I would like to introduce code reviews in our agile process, my developers however think that it is a waste of time since they do not code in the same languages (front and back end dev). What is the best way to introduce it?

  • Are you the process facilitator or one of the developers who wants code-reviews? – Niels van Reijmersdal Sep 21 '17 at 7:24
  • Scrum master aka process facilltator – bobo2000 Sep 21 '17 at 8:41
  • Nice, updated my answer with some more background :) – Niels van Reijmersdal Sep 21 '17 at 8:49

There are (broadly) two purposes for code review: improving code quality, and disseminating knowledge.

Your developers are right in that, with their current skills, they can't really do anything for the first goal.

Which is why, for now, you should focus on the second. I'm going to assume you only have two developers (putting aside that that's too small for an effective Scrum Team...). In which case, both of your developers have a current bus factor of 1. That's a significant problem, from a business perspective.

The next important point, after the actual problem has been identified, is to bring the problem, not the solution, to your Team. Ask them if they have any ideas for solving the problem. You might find they'll come up with a different, viable solution.

If they don't come up with a solution (or only come up with untenable ones, such as 'hire more people' when you have a tight budget), then you can bring up code review, and discuss. The important part is to get the Team to feel involved in the decision-making process. This will vastly improve their buy-in.

And then, after a while, as your front/back-end developers become full stack... the purpose of the code review will start to legitimately include the quality aspect.

Of course, as I mentioned, this assumes you have a Team size of 2. If you have at least 2 front-end and 2 back-end developers (or more)... then just have them review each others' code.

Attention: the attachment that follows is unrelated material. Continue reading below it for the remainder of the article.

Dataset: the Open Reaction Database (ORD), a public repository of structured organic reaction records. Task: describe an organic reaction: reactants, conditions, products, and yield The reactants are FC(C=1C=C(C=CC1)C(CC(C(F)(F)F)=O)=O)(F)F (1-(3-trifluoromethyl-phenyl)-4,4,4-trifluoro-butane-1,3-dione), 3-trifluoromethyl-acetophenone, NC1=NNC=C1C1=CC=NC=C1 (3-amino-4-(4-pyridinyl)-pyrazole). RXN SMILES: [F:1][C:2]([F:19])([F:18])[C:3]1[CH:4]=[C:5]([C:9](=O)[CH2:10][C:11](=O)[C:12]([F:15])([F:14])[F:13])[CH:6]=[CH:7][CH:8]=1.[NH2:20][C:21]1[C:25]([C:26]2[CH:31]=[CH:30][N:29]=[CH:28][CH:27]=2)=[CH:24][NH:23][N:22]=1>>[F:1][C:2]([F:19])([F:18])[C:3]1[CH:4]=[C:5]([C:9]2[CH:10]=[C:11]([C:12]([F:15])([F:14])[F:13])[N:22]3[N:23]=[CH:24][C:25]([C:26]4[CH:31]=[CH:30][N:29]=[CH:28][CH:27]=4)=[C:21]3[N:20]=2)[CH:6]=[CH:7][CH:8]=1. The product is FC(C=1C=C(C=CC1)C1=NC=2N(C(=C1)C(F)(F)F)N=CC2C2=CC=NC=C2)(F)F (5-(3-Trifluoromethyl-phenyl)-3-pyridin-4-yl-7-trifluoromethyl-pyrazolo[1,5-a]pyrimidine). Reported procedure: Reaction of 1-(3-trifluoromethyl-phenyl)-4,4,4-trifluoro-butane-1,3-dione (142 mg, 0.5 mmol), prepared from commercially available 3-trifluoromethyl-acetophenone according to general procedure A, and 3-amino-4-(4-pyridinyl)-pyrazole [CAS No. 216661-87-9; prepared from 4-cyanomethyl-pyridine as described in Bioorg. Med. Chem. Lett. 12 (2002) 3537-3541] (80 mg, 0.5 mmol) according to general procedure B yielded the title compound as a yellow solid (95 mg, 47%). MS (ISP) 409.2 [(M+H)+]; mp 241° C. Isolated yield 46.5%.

The best way to introduce teams to new practises is to let them find out they need them and then let them implement it themselves. Forcing practises does not really feel self-organizing.

They still require mentoring and coaching, but they don't require "command and control."


Discussing lots of defects during a retrospective could lead to an extension of the definition of done including code-reviews.

What I would propose it to signal a problem to the team, the situation you think could be solved with code-reviews. Now let the team find a solution to the problem. If they pick code-reviews great! If they don't, but they do another experiment, great! If they don't know and look at you for advice, give them some ideas they could try. Let them decide what to try.

My experience is that the ideas of process improvements that I think are good for the team. And those that I was implementing for them. These were the improvements with the least effect. Anything they choose themselves and implemented themselves had the best effects.

Teach them how to improve their process. Just grabbing practises that worked for others is not how you solve complex processes, it leads to cargo-cult agile.

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